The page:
Barriers faced by urban homeless women in accessing Maternal and Child Health Services in the wake of COVID-19 in Delhi
The provision of maternal healthcare in India is grossly inadequate, characterised by high levels of maternal mortality and morbidity, and underutilisation of services, especially among the poor. Studies also indicate low levels of utilisation of maternal health care among the urban poor as well as poor health outcomes.
With the outbreak of coronavirus disease (COVID-19) in India, homeless people were unable to practise ideas of physical distancing, handwashing and other aspects of infection control, which placed them at a disproportionate risk of infection. Worse, with an overburdened public health system having the pressure to manage and treat COVID-19 patients, other health services, including long established ones related to MCH, were affected.
Whether and in what ways MCH service delivery for homeless women is affected, remains unknown.
The study will examine the barriers faced by urban homeless women in Delhi in accessing MCH services as a consequence of the outbreak of Coronavirus disease (COVID-19). The findings will be useful in informing policy about how MCH services can be streamlined and be made more accessible in the current context, providing critical insights for the health system actors involved with planning and delivering services to the urban homeless and poor.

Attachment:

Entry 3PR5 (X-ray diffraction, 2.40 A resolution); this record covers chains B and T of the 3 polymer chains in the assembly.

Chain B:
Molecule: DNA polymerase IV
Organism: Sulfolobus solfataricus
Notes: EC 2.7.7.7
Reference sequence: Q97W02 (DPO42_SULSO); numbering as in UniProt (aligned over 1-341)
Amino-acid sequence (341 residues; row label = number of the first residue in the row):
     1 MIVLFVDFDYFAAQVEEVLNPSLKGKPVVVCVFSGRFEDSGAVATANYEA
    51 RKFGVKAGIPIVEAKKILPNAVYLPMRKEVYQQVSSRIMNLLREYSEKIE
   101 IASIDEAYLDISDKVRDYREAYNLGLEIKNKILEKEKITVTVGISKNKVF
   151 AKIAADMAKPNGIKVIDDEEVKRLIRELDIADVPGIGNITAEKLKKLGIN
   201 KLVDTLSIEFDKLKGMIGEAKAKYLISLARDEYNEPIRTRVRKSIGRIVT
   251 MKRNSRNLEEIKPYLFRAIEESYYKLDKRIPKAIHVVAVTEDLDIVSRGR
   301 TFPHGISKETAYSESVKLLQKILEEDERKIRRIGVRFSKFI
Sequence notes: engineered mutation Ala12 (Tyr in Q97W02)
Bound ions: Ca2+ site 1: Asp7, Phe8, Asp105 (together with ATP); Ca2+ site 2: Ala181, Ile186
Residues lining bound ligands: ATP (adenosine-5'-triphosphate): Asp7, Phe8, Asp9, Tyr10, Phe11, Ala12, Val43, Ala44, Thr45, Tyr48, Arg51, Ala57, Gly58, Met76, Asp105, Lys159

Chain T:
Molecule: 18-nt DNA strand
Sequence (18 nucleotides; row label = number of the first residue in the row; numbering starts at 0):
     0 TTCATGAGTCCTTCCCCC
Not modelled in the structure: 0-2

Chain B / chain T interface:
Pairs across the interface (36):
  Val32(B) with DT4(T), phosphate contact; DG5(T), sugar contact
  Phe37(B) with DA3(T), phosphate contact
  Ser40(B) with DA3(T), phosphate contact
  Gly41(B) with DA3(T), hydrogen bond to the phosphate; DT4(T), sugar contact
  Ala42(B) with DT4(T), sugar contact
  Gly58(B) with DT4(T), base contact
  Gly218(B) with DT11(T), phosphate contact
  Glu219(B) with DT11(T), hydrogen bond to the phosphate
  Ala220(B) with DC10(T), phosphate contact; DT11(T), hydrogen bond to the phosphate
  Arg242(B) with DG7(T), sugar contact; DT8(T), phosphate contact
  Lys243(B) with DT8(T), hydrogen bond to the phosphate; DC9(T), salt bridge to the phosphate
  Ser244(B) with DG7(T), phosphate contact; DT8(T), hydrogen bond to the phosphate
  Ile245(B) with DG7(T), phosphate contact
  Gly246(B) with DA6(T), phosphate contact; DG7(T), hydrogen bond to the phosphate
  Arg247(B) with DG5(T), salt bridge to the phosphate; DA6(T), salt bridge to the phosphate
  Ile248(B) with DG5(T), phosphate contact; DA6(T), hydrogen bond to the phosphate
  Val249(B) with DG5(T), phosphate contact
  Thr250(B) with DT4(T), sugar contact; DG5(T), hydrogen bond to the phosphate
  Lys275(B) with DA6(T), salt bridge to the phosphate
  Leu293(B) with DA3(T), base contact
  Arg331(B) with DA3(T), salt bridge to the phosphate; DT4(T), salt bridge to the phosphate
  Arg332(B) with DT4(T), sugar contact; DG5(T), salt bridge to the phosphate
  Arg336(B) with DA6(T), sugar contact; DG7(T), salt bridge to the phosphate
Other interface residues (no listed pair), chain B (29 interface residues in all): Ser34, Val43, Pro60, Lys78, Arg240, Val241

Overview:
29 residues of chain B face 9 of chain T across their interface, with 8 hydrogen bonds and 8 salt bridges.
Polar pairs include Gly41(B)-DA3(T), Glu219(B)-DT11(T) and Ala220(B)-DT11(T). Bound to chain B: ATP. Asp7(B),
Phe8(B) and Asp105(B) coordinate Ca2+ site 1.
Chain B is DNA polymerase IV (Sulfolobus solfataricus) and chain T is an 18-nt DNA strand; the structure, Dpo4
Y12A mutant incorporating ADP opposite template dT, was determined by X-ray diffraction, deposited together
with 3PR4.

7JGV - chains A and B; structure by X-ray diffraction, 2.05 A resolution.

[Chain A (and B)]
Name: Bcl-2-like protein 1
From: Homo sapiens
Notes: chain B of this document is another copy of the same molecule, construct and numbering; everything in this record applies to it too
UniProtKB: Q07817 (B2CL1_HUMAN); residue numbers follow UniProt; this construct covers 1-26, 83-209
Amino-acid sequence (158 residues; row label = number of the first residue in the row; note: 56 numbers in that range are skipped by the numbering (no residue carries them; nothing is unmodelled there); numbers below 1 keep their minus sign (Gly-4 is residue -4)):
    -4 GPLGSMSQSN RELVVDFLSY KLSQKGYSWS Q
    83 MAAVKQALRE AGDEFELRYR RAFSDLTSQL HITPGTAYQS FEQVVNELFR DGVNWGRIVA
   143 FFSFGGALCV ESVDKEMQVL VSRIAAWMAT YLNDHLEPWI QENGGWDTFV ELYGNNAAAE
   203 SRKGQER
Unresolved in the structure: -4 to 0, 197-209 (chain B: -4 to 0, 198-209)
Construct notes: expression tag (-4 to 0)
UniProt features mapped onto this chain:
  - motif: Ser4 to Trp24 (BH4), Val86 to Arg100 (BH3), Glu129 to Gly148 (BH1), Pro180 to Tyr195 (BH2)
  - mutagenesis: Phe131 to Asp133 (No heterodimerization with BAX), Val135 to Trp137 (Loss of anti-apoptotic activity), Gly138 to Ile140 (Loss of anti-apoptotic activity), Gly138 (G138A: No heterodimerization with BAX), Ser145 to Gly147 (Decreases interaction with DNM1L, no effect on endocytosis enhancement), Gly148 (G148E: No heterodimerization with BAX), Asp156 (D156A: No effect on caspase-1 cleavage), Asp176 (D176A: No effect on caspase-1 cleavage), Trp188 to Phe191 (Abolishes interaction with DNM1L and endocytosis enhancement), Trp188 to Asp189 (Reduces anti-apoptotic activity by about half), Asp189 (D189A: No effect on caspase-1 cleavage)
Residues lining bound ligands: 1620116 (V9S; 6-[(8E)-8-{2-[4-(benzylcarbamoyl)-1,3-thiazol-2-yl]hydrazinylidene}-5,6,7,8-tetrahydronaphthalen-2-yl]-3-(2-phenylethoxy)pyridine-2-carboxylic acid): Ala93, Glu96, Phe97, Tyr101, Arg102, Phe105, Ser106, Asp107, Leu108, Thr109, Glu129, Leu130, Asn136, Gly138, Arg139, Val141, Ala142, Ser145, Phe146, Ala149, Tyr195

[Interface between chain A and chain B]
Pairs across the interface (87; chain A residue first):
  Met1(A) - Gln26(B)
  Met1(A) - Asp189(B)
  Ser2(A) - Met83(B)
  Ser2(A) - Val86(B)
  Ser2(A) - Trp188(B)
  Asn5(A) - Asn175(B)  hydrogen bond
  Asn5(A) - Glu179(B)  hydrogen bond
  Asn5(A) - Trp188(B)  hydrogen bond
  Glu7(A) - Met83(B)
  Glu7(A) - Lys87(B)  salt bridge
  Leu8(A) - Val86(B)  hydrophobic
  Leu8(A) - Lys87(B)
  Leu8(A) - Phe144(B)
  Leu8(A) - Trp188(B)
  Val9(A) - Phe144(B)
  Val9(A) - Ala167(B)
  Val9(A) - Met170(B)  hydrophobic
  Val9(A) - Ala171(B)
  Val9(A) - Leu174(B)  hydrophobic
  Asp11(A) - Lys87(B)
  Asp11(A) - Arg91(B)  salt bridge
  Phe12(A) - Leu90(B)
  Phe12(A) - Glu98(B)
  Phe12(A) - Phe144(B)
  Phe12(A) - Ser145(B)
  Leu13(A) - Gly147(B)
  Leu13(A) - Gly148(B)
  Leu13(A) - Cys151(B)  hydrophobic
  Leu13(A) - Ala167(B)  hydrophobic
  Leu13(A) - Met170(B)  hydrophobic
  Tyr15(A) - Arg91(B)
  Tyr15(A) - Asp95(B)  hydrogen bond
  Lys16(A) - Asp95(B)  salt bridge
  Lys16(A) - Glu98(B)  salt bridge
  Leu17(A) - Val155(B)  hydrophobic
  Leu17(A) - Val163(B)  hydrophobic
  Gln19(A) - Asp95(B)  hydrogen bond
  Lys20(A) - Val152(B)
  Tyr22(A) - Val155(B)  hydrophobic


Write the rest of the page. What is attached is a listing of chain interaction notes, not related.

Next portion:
The study was funded by a Small Grant of the Royal Society of Tropical Medicine and Hygiene.
Qualitative research methods (In Depth Interviews and Field Observations) are being used to get an understanding of the situation of urban homeless women and the challenges that confront them in the wake of the lockdown enforced because of the COVID-19 pandemic. Thematic analysis, using Atlas.TI software, is being used to interpret the findings.
The study was approved by the Institutional Ethics Committee of The George Institute. In Depth Interviews with homeless women are done; field notes are complete; Key Informant Interviews are ongoing. Interviews are being transcribed, and preliminary data analysis is done. Policy analysis of public documents relating to COVID-19 is underway.